Like a peanut butter and jelly sandwich laced with too many prescription drugs, Suburbicon
might look, sound, and perhaps even taste a little like a Joel
and Ethan Coen
picture because, in a sense, it is. The Minnesota brothers penned the script for this deliciously cruel and acerbically funny 1960s suburban nightmare years ago — something of a surprise given the story’s fixation on building walls and having other people pay for them — before being picked up and brought to life, in all its glory, by George Clooney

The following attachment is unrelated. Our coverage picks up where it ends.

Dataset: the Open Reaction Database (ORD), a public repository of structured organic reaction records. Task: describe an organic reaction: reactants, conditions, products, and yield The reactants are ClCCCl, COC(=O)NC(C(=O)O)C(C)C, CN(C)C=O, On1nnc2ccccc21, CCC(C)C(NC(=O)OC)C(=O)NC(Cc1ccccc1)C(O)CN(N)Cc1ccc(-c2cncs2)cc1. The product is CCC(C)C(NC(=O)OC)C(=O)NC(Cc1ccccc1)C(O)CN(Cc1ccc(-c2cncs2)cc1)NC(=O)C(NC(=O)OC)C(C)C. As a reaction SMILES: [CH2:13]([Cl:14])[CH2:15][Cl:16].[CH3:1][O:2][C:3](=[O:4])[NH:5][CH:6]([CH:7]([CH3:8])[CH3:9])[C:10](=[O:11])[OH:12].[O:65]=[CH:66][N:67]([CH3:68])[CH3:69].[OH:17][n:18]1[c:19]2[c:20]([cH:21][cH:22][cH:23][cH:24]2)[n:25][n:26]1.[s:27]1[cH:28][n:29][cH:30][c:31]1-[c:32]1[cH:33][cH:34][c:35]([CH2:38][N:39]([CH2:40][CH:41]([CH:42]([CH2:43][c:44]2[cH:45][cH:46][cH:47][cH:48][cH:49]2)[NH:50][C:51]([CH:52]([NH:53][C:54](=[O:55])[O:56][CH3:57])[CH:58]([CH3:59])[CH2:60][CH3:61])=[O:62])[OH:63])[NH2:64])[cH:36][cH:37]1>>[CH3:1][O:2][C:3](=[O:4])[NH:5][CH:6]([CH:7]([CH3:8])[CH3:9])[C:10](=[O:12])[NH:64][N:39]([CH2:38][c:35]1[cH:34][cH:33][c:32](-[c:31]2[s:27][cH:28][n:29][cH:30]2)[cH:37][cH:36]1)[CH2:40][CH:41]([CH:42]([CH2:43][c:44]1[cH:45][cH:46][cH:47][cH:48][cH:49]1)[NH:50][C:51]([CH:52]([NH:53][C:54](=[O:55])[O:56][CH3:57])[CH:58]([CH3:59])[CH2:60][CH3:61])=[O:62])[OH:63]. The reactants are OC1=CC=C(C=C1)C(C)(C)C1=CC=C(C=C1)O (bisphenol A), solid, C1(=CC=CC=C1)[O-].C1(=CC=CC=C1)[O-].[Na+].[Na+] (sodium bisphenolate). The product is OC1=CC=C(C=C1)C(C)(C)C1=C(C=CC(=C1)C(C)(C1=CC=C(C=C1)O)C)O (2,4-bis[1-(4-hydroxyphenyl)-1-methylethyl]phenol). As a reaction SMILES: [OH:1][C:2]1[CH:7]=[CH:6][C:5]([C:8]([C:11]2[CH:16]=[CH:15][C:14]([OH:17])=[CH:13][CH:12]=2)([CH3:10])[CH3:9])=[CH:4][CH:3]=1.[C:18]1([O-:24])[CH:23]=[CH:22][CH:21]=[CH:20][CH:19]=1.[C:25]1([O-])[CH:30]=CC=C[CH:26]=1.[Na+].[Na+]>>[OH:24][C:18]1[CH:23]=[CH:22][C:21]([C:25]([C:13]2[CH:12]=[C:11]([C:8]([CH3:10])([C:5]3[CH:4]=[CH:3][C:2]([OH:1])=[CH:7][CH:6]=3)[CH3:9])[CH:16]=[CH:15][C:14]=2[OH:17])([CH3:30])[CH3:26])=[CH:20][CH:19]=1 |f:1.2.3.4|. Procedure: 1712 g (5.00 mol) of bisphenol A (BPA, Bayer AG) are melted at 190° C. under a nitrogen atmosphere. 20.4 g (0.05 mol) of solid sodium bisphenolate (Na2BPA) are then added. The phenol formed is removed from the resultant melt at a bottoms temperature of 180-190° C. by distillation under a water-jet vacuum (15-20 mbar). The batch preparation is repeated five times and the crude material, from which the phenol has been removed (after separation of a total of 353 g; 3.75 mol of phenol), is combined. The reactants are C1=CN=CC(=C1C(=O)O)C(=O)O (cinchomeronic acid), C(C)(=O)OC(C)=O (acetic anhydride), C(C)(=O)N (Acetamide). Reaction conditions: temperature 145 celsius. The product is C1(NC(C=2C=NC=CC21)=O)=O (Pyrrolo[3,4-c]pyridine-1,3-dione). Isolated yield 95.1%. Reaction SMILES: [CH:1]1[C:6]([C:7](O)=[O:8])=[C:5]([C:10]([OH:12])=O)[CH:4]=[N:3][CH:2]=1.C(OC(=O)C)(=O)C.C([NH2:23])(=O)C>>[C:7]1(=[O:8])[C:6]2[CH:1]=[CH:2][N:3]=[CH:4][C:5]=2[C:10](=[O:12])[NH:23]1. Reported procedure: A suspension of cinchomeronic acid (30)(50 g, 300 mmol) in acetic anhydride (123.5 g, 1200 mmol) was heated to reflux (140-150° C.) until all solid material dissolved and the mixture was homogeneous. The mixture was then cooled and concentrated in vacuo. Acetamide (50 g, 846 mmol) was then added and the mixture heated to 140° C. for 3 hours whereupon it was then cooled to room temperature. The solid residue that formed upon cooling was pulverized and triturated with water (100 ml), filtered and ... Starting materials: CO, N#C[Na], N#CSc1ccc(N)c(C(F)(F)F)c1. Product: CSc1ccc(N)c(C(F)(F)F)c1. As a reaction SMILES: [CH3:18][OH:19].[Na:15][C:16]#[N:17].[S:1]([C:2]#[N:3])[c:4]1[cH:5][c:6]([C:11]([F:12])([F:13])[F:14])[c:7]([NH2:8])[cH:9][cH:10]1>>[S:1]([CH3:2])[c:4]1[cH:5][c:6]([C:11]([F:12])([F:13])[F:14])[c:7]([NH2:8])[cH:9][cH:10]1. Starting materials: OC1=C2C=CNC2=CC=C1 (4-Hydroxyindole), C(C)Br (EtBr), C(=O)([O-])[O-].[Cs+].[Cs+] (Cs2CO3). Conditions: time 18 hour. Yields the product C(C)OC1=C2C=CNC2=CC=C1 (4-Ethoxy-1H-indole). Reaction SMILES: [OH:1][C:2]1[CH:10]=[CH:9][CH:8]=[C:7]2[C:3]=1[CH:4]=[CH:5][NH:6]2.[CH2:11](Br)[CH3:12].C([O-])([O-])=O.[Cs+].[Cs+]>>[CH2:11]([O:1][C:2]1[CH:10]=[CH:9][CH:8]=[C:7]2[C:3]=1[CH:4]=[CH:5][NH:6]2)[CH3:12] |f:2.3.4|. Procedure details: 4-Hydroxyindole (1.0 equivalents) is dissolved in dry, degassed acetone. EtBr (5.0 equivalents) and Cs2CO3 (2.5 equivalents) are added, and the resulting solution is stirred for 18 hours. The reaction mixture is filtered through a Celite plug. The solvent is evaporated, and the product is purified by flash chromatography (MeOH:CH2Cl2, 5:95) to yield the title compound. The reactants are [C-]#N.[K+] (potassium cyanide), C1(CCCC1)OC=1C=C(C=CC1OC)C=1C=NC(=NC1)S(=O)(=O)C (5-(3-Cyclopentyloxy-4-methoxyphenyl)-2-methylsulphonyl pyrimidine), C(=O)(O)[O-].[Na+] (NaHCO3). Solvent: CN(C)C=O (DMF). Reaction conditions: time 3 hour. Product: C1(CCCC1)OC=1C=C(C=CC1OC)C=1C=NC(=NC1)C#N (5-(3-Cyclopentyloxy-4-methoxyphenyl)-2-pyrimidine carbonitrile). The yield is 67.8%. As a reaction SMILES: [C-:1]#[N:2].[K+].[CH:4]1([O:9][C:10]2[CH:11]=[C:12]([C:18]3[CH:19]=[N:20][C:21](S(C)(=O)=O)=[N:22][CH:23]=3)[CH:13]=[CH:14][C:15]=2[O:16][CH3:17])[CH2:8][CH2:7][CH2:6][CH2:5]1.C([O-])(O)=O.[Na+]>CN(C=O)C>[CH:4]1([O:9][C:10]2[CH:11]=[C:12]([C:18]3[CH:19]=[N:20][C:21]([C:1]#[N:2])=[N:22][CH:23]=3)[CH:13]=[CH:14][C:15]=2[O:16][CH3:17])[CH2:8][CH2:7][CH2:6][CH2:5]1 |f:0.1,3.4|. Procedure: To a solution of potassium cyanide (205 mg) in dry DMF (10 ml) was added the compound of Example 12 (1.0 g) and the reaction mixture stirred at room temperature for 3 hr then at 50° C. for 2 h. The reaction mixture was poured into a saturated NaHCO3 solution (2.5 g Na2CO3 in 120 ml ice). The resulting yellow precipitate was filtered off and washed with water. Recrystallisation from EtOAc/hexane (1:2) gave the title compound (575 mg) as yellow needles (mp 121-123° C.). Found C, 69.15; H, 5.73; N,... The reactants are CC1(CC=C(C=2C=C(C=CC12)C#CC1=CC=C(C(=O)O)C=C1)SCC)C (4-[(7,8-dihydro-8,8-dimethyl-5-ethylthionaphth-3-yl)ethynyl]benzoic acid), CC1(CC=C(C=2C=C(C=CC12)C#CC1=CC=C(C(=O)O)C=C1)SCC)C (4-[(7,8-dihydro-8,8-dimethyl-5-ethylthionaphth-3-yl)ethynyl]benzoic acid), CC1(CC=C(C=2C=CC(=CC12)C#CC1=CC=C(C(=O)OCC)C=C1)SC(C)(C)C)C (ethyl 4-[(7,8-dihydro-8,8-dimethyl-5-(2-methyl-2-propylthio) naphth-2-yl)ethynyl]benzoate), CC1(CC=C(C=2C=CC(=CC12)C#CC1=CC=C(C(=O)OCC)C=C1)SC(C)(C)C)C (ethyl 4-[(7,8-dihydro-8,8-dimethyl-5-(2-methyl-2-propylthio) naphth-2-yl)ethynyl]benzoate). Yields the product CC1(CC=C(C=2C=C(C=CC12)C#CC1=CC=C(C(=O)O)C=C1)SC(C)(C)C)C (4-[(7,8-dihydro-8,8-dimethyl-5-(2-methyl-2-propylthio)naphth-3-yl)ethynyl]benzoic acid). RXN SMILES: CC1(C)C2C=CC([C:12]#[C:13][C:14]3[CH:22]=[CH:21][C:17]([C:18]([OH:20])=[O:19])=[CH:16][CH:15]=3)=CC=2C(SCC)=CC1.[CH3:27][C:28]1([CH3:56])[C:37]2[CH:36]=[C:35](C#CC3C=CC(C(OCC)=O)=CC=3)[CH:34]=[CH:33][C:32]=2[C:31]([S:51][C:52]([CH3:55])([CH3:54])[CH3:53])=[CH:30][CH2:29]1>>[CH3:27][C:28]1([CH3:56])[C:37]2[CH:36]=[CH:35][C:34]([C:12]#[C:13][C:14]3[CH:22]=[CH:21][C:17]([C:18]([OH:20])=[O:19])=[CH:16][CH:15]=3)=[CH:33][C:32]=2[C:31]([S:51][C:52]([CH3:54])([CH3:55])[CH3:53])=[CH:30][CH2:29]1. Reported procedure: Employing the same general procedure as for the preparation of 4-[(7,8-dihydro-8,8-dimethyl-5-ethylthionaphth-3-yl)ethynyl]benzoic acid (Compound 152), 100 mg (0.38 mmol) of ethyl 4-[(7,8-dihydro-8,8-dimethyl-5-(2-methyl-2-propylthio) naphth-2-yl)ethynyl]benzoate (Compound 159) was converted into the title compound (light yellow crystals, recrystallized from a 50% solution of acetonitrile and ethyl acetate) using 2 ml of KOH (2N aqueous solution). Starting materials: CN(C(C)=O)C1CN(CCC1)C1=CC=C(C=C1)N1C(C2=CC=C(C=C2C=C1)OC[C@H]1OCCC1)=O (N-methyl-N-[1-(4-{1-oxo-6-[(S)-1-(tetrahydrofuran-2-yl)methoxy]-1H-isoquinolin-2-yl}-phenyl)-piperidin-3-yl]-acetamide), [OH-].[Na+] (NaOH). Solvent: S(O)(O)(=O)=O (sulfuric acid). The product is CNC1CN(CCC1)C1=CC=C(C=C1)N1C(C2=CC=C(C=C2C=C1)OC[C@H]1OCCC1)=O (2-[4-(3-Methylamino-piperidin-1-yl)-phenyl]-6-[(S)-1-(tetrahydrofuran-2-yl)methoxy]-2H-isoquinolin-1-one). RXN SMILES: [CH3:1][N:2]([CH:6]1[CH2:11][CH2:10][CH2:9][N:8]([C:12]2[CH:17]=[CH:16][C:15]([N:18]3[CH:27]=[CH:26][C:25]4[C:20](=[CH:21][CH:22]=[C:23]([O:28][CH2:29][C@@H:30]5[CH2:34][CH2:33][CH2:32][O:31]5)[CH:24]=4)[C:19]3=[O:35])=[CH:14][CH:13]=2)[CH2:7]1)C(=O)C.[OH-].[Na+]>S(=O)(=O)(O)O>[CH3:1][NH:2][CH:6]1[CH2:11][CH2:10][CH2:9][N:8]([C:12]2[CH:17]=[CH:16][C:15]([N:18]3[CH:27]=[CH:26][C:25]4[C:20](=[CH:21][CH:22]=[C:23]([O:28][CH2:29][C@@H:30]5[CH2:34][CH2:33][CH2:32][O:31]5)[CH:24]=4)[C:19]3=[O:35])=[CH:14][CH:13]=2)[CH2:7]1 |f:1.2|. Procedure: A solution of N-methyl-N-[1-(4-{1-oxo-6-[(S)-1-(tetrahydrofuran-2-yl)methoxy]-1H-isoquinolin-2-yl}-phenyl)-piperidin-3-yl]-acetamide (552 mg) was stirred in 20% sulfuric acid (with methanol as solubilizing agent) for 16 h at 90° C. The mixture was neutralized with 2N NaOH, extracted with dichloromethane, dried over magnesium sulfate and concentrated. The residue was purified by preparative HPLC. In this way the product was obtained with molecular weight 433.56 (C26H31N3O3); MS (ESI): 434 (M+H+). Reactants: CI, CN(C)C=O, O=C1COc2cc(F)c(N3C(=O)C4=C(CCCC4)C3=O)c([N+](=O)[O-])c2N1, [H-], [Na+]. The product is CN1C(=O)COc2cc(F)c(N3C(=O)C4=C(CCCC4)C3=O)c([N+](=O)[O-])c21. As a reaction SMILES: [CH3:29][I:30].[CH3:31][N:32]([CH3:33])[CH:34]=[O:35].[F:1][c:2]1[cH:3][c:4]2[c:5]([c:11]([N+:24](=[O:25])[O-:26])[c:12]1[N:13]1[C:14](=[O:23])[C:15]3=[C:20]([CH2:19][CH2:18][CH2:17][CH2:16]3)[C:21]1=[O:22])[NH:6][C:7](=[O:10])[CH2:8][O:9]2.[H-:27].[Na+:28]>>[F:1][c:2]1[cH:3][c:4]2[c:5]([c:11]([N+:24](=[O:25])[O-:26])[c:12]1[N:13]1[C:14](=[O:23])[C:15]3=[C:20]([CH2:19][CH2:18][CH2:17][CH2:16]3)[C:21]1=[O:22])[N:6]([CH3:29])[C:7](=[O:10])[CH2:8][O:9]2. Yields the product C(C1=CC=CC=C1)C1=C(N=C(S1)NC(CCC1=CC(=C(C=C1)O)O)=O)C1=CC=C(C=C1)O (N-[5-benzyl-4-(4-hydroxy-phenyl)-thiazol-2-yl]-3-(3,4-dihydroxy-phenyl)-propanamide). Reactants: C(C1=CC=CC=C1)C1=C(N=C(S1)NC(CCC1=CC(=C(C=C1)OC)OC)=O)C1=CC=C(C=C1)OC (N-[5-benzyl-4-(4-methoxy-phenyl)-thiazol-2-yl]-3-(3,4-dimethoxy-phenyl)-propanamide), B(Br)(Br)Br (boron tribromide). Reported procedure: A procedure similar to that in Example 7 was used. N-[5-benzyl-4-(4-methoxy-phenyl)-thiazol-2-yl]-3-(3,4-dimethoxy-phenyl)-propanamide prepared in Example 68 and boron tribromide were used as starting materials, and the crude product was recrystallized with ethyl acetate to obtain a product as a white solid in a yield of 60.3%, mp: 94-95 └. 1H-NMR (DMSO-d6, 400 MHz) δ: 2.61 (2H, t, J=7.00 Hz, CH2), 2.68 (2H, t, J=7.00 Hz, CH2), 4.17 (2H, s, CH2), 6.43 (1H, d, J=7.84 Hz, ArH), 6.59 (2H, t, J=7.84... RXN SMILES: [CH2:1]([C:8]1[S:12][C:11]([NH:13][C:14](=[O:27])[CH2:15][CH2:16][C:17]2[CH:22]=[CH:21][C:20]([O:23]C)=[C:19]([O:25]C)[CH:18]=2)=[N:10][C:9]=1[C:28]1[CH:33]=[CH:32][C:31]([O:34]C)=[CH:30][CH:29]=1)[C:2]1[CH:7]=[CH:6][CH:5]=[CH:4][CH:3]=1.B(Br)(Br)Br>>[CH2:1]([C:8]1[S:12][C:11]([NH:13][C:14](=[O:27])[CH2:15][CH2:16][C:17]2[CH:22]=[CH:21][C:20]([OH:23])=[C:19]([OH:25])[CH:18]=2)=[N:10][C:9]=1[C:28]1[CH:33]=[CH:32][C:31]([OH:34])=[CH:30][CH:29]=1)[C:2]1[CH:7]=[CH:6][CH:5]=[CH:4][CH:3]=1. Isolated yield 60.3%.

In a turn of events worth noting, the film’s publicity (surely amongst the year’s most misleading) hinted that Suburbicon
would be something derivative of those brothers’ more slapstick-leaning ensemble outings (Burn After Reading
, Hail, Caesar!, etc.) but — much to the director’s credit, it must be said — it is, in both content and tone, a far more somber beast.
Based in the titular,